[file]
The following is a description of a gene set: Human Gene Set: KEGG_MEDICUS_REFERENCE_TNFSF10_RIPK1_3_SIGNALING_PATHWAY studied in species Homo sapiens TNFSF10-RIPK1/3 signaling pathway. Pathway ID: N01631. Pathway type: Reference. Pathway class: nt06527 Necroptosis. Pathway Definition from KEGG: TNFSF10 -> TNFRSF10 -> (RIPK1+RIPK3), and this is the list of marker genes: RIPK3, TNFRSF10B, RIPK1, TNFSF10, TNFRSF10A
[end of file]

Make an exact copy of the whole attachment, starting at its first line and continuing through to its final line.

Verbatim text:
The following is a description of a gene set: Human Gene Set: KEGG_MEDICUS_REFERENCE_TNFSF10_RIPK1_3_SIGNALING_PATHWAY studied in species Homo sapiens TNFSF10-RIPK1/3 signaling pathway. Pathway ID: N01631. Pathway type: Reference. Pathway class: nt06527 Necroptosis. Pathway Definition from KEGG: TNFSF10 -> TNFRSF10 -> (RIPK1+RIPK3), and this is the list of marker genes: RIPK3, TNFRSF10B, RIPK1, TNFSF10, TNFRSF10A